The Benefits of Reading Poetry

4 min readOct 30, 2019


The thought of poetry alone is enough to make most people (teenagers and adults) groan in annoyance, as they remember struggling to comprehend the obscure messages behind a poem for an exam, assignment or unit of work. This ignorance and potential disdain for poetry that is built within our society is making the art form less relevant and less relied on.

However, if these people can see past poetry being a burdensome task, they can truly learn to appreciate how poems can express feelings and emotions so profoundly and hence, view poetry as both enjoyable and a powerful tool.

How most people feel when thinking about poetry

Consider the following segment from Rainer Maria Rilke’s poem, “First Elegy”, retrieved from The Cut:

“… For beauty is nothing but the beginning of terror
which we are barely able to endure and are awed
because it serenely disdains to annihilate us.
Each single angel is terrifying.”

Even though the paragraph may seem complex and a waste of time and effort to read for some people, the messages I receive from that are quite relatable and profound. I would assume that the paragraph is addressing the seductive nature of beauty and how you cannot put complete trust and have complete understanding of someone or something. However, the wonderful (and potentially irritating) thing with poetry is that people can have very different interpretations of what poets are trying to say in their poems. When I read poems, for example, I find pleasure in ultimately finding the main purpose and messages of a poem by rereading certain sections repeatedly, thinking over those lines and then synthesising the information.

In addition, poems are written by people so they can express certain feelings and ideas in their own unique way. For example, read the following poem called “It was not Death, for I stood up” by Emily Dickinson, one of America’s most famous poets:

“It was not Death, for I stood up,
And all the Dead, lie down —
It was not Night, for all the Bells
Put out their Tongues, for Noon.

It was not Frost, for on my Flesh

I felt Siroccos — crawl —
Nor Fire — for just my Marble feet
Could keep a Chancel, cool —

And yet, it tasted, like them all,
The Figures I have seen
Set orderly, for Burial,
Reminded me, of mine —

As if my life were shaven,
And fitted to a frame,
And could not breathe without a key,
And ’twas like Midnight, some –

When everything that ticked — has stopped —
And Space stares — all around —
Or Grisly frosts — first Autumn morns,
Repeal the Beating Ground —

But, most, like Chaos — Stopless — cool —
Without a Chance, or Spar —
Or even a Report of Land —
To justify — Despair.”

This poem talks of the depression and pain Emily faced in her life and being the overly reclusive person she was, she typically wrote poems to express the emotions she was feeling at the time, rather than through socialising.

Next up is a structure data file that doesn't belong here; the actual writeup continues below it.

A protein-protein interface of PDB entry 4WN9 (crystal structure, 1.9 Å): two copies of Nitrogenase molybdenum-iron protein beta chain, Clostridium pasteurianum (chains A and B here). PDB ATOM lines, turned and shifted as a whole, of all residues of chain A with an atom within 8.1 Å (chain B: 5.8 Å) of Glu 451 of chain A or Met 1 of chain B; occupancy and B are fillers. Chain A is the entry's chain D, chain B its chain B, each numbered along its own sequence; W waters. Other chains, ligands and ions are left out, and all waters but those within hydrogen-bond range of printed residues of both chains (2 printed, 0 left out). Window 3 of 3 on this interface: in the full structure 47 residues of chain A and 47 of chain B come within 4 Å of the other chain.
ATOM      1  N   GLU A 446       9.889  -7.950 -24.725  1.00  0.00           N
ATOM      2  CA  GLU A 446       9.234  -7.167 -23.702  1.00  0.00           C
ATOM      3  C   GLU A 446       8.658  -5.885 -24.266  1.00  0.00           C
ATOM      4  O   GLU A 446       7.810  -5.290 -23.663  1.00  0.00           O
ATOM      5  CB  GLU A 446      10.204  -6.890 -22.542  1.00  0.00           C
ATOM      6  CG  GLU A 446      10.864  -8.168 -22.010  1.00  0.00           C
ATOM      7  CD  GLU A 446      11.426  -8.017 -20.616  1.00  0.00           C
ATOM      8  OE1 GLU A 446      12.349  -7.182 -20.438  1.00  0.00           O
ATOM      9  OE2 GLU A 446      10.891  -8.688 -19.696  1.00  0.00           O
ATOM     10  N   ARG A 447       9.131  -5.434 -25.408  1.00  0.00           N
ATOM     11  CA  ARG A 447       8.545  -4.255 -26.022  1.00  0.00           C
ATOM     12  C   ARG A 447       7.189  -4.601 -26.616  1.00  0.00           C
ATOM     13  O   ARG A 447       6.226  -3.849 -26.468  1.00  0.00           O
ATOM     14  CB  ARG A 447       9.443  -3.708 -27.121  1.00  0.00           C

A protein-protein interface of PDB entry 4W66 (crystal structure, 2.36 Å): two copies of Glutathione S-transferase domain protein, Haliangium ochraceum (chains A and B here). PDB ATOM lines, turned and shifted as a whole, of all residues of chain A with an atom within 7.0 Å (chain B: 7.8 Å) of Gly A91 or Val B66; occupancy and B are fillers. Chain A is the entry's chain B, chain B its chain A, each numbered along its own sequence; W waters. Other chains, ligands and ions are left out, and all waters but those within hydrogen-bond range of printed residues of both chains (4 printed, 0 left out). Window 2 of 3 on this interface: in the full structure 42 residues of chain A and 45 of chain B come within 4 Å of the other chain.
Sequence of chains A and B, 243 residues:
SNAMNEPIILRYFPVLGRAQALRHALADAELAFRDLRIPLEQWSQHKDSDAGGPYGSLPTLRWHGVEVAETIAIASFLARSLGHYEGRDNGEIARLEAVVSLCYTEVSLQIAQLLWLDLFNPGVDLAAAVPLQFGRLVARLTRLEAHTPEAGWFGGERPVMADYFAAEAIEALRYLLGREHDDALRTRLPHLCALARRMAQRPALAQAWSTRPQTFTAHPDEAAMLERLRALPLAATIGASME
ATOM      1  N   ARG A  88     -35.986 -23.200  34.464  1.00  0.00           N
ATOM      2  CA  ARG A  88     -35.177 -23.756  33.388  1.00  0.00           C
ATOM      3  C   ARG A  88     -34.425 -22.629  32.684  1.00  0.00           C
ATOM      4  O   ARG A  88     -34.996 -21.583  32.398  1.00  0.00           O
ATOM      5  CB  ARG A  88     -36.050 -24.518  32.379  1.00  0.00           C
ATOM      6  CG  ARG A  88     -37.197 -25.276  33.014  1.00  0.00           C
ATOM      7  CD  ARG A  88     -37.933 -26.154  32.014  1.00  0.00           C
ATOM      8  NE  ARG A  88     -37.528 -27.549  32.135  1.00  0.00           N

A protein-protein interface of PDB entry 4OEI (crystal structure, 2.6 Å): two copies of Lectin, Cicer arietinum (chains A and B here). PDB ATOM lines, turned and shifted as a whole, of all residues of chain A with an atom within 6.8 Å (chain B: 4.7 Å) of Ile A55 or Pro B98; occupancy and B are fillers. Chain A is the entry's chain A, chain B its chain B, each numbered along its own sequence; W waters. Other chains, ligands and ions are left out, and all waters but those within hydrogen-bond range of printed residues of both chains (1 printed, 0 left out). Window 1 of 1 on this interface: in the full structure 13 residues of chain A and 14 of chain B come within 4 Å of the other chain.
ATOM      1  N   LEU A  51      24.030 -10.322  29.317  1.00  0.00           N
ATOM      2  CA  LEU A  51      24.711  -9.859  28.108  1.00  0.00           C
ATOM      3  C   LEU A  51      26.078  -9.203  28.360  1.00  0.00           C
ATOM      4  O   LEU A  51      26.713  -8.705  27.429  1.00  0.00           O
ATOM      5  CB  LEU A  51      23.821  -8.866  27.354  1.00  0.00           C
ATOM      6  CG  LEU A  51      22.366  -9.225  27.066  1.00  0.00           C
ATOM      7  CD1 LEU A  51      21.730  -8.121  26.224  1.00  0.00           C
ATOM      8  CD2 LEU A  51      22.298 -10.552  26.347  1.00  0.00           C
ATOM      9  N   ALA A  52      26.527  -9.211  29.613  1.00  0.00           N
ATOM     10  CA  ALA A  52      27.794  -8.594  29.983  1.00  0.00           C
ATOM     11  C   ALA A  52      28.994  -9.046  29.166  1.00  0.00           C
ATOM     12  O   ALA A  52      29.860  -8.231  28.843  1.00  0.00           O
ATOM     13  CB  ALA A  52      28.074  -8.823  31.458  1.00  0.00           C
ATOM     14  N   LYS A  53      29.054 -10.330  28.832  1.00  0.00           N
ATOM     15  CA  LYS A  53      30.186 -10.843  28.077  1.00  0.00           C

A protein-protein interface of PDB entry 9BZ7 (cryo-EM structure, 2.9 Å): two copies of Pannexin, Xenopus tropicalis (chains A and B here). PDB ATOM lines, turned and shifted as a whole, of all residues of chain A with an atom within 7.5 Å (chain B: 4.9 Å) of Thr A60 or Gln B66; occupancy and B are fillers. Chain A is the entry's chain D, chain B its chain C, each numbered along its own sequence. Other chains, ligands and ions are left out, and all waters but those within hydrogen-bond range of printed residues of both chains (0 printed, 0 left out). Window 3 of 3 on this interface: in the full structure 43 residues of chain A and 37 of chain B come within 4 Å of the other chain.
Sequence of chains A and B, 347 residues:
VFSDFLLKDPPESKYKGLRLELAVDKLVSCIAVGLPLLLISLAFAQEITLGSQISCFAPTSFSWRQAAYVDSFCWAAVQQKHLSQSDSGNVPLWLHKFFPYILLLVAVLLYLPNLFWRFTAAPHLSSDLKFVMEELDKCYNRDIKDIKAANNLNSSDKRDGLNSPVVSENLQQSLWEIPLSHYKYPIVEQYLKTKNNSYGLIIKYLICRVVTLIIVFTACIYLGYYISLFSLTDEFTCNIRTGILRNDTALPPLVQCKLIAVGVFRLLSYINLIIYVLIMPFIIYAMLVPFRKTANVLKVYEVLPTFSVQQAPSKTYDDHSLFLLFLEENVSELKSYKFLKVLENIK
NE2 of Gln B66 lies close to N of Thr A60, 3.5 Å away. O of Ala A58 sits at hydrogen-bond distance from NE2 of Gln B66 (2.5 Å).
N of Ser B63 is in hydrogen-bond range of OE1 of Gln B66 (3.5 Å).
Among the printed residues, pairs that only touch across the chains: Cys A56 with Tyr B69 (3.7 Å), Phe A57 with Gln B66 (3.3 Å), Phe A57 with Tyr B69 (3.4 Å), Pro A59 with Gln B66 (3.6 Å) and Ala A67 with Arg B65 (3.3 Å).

Poetry is a very useful tool in expressing one’s emotions

Poetry being able to express oneself in a deep and profound way can be very useful to the reader as well, especially if that person is also affected by emotional or psychological issues. Through the poem, that person can develop a connection with Emily and feel like he or she is not alone. This article further explains how poetry could help depression, as well as other mental health problems, as the art form enables us to easily “express our feelings, experiences and struggles through creative expression”. This allows some of the stress, pain and trauma built within us to be released and in turn, could act as a therapeutic technique in conquering mental illnesses.

Poetry could also be described as “one of the most powerful forms of therapy”, according to this article. Poetry possesses “powerful healing qualities” through its ability to acknowledge and express our innermost thoughts and emotions, increasing one’s self-worth and allowing people to cope with certain issues. It has even been used by professional doctors in hospitals and places of war to help their patients recover.

Reading and writing poetry can be very therapeutic and beneficial

Overall, I believe that while poetry may seem intimidating, complicated and irrelevant at first, once you realise that reading and writing poems shouldn’t be a burden, but instead a gift of joy and utility, then you will truly appreciate poetry for what it is.


Delistraty, C., 2017. This Is What Happens to Your Brain When You Read Poetry. [Online]
Available at:
[Accessed 30 October 2019].

Shah, B., 2018. Why poetry is one of the most powerful forms of therapy. [Online]
Available at:
[Accessed 30 October 2019].

Smith, J., 2018. How Poetry Helps Depression and Could End Depression Stigma. [Online]
Available at:
[Accessed 30 October 2019].